October 15, 2021 – November 15, 2021
Opening Reception : 
Friday, October 15, 5:00pm to 9:00pm
Saturday, October 16th, 10:00 am to 6:00 pm

Address: 2101 Winter Street, Houston, TX 77007. 

Mitochondria gallery is honored to present “Legacy”: A Solo Exhibition by Awodiya Toluwani “Legacy,” links the past, present, and future through artistic expression. The visuals of this exhibition depict black women in the Victorian Era, a time period where images of black women are often overlooked and excluded in documented history.

The exhibition celebrates black women for their intelligence, essence, beauty, and much more through artistic expression. Awodiya Toluwani portrays these figures of our past using figurative expressionism paintings, which are built on the plethora of layered motifs he creates on canvas.

These motifs are comprised of syllabograms, pictograms, and logograms, some of which are of historical significance that were used in communication within groups of West African cultures. Some of these motifs were created by Toluwani as he has placed his own meanings to these motifs to communicate with the viewers of his works.

We are honoring the legacies of those who came before us and we are building our legacies for those to follow. We take the lessons of our past, apply them to the present, because one day we will be the ancestors. Our stories today will one day be the stories of the past. Legacy.

Legacy Installation View

Exhibition Catalogue

Exhibited Works

Munachi (meaning God and I) Acrylic on Textured Canvas. 48 X 60 in. 2021

Margaret Acrylic on Textured Canvas. 38 X 48 in. 2021 

7 Lifes Diptych. Acrylic on Textured Canvas. 30 X 40 in. 2021

Mirror Mirror. Acrylic on Textured Canvas.  38 X 48 in. 2021

Fragrance. Acrylic on Textured Canvas.  30 X 36 in. 2021

Hello From the Other Side. Acrylic on Textured Canvas. 40 X 30 in. 2021

Legacy. Acrylic on Textured Canvas. 30 X 36 in. 2021

Melisa. Acrylic on Textured Canvas. 16 X 20 in. 2021

Future. Acrylic on Textured Canvas. 16 X 20 in. 2021

Artist Statement

History is a very essential part of human existence. It gives us a better understanding of lives lived in the past, better ways to live in the present and what legacy to leave for the future generations. In my works, culture and history become visually tangible concepts that show my ideas, imagination, feelings, and experiences which I have lived or gleaned from my cultural background and in my many (local) travels.

Legacy takes a critical view of sociocultural issues faced by Black women during the Victorian era. It typically examines the values, history, and activities from an age where being a Black woman was not enough. Legacy makes an attempt to celebrate Black women from that era so we can know where we are coming from and where we are heading.

My technique draws largely from the use of Adire (from the Yorubas; Southwest Nigeria), Adinkra (from Ghana), the Nsibidi (from the Ejagham people from Southeast Nigeria) and many more African cultures. The use of thousands of African symbolic units of motifs creates striking patterns. However, it does so in such a way as to immerse the observer, almost in a mystical way, in the collective cultural experience of the Africans. High relief traditional motifs/ symbols are incorporated within an array of units placed on the background.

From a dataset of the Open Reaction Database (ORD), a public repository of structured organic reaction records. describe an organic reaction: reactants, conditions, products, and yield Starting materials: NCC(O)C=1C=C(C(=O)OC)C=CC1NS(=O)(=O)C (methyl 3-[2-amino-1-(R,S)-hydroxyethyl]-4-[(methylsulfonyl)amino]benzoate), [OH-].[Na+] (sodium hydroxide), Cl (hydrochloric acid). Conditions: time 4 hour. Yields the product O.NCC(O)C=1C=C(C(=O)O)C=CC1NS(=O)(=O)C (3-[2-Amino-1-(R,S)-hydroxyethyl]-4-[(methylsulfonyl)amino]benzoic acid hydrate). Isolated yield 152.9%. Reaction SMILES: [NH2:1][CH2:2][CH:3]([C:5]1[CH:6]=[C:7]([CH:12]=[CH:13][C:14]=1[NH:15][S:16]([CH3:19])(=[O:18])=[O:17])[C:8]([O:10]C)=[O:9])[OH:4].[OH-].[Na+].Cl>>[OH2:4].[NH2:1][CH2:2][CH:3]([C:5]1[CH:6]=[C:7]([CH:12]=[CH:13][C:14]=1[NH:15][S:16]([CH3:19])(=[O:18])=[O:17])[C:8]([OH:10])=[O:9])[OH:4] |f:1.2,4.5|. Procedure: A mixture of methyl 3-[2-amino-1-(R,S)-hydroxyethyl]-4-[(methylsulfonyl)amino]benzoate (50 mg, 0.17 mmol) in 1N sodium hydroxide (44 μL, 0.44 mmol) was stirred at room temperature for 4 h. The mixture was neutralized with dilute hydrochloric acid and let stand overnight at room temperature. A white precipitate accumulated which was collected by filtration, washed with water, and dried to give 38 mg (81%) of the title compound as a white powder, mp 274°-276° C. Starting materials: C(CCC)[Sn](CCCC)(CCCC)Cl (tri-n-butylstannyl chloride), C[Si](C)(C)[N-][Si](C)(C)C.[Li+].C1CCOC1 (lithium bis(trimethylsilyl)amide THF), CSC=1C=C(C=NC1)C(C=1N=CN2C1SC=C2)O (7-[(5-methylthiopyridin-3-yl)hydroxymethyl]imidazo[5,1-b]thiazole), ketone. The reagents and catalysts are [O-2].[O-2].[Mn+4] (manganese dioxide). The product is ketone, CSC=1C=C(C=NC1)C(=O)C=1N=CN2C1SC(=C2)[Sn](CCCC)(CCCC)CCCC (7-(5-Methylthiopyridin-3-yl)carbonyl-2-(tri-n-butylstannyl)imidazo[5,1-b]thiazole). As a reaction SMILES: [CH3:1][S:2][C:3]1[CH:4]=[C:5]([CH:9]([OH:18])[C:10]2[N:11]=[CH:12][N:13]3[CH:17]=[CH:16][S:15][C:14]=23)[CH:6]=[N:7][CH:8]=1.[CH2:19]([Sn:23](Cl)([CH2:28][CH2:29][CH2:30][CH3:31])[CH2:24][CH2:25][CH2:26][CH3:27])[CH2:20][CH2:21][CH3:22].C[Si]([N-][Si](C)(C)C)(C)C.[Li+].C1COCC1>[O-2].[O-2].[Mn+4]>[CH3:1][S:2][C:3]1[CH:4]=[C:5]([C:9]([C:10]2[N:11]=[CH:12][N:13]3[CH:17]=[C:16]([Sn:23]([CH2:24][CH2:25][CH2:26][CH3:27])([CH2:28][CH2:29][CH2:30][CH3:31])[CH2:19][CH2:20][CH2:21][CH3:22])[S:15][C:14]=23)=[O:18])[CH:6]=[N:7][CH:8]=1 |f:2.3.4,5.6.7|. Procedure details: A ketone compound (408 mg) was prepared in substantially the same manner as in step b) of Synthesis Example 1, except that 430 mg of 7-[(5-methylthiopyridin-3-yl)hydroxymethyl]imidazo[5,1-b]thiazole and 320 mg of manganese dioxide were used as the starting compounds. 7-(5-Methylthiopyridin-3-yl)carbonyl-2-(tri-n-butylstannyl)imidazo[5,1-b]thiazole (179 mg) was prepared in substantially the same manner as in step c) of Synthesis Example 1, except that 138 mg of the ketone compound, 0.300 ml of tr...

The high relief textures in the works are imitation of scars. We as Africans have two major sources of scars. One is from a place of pain, while the other is from a place of culture, beliefs and faith popularly called tribal marks. The physical and emotional scars are received from slavery. These scars were received from whips and lashes of canes. Some still bear these scars emotionally and physically. Tribal marks are scars that were intentionally given to Africans for a number of reasons. Some were for identification (during local wars), spiritual reasons, a form of aesthetic, rites of passage and so on. Legacy shares our story not with ignorance but with acknowledgement of our pains and the gains of our scars. Our scars didn’t break us, they make us better.


About Awodiya Toluwani

Awodiya Toluwani is a Nigerian Artist and a member of the Society of Nigerian Artists (SNA). Born in Nigeria, Toluwani grew up in Ogun State where he had his Primary and Secondary Education. He further proceeded to study Fine and Applied Arts at the Obafemi Awolowo University, Ile-Ife, Osun State. After graduating in 2017, Awodiya Toluwani remained a full time artist best known for his symbolic style of the “Afro Art”, combining symbols, bold colors, and expressive strokes with his use of symbols and dynamism in style, medium and approach with an Afrocentric vibe.

He currently works with the largest gallery in Nigeria, Nike Art Gallery, Lekki, Nigeria and Mitochondria Gallery in Texas, USA. Awodiya Toluwani Samson loves to sketch, paint, draw, enjoys swimming, visiting the gym and listening to music and also takes a lot of interest in creating music with the guitar.

Toluwani’s works are in private collections across Africa, North America, the Caribbean, and Europe. He has been involved in various projects and exhibitions which include:


1. Araism Movement 17 (2021). 
2. MyDrim Art Gallery Group Exhibition (2019)
3. Society of Nigerian Artists Art Exhibition ‘October Rain’(2019)
4. Art Soirée (2019)
5. Life in My City Art Foundation competition (LIMCAF) (2019)
6. The Tribe Art Festival (2018)
7. So Far Exhibition (2014-2017)